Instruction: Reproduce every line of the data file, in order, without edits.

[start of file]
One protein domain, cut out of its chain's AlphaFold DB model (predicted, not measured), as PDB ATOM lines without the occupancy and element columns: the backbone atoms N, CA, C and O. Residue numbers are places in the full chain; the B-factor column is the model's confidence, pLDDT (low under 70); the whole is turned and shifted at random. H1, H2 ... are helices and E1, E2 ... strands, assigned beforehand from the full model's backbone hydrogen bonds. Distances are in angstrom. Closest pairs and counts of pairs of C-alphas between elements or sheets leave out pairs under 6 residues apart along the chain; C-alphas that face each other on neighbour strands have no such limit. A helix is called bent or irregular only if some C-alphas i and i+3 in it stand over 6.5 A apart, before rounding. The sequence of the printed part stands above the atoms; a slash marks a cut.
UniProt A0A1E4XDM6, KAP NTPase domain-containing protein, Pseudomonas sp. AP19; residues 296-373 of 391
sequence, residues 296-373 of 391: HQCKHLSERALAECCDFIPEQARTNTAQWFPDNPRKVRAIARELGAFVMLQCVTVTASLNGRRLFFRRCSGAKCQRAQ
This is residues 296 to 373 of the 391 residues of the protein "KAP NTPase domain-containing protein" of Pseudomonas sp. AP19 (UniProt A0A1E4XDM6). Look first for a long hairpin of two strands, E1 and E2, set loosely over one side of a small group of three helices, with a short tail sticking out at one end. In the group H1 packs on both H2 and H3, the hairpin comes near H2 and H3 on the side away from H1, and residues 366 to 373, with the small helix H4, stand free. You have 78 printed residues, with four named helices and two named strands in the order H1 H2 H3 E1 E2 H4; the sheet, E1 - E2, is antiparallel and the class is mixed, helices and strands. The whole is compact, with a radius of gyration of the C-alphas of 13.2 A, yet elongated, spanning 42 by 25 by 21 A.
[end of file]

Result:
One protein domain, cut out of its chain's AlphaFold DB model (predicted, not measured), as PDB ATOM lines without the occupancy and element columns: the backbone atoms N, CA, C and O. Residue numbers are places in the full chain; the B-factor column is the model's confidence, pLDDT (low under 70); the whole is turned and shifted at random. H1, H2 ... are helices and E1, E2 ... strands, assigned beforehand from the full model's backbone hydrogen bonds. Distances are in angstrom. Closest pairs and counts of pairs of C-alphas between elements or sheets leave out pairs under 6 residues apart along the chain; C-alphas that face each other on neighbour strands have no such limit. A helix is called bent or irregular only if some C-alphas i and i+3 in it stand over 6.5 A apart, before rounding. The sequence of the printed part stands above the atoms; a slash marks a cut.
UniProt A0A1E4XDM6, KAP NTPase domain-containing protein, Pseudomonas sp. AP19; residues 296-373 of 391
sequence, residues 296-373 of 391: HQCKHLSERALAECCDFIPEQARTNTAQWFPDNPRKVRAIARELGAFVMLQCVTVTASLNGRRLFFRRCSGAKCQRAQ
This is residues 296 to 373 of the 391 residues of the protein "KAP NTPase domain-containing protein" of Pseudomonas sp. AP19 (UniProt A0A1E4XDM6). Look first for a long hairpin of two strands, E1 and E2, set loosely over one side of a small group of three helices, with a short tail sticking out at one end. In the group H1 packs on both H2 and H3, the hairpin comes near H2 and H3 on the side away from H1, and residues 366 to 373, with the small helix H4, stand free. You have 78 printed residues, with four named helices and two named strands in the order H1 H2 H3 E1 E2 H4; the sheet, E1 - E2, is antiparallel and the class is mixed, helices and strands. The whole is compact, with a radius of gyration of the C-alphas of 13.2 A, yet elongated, spanning 42 by 25 by 21 A.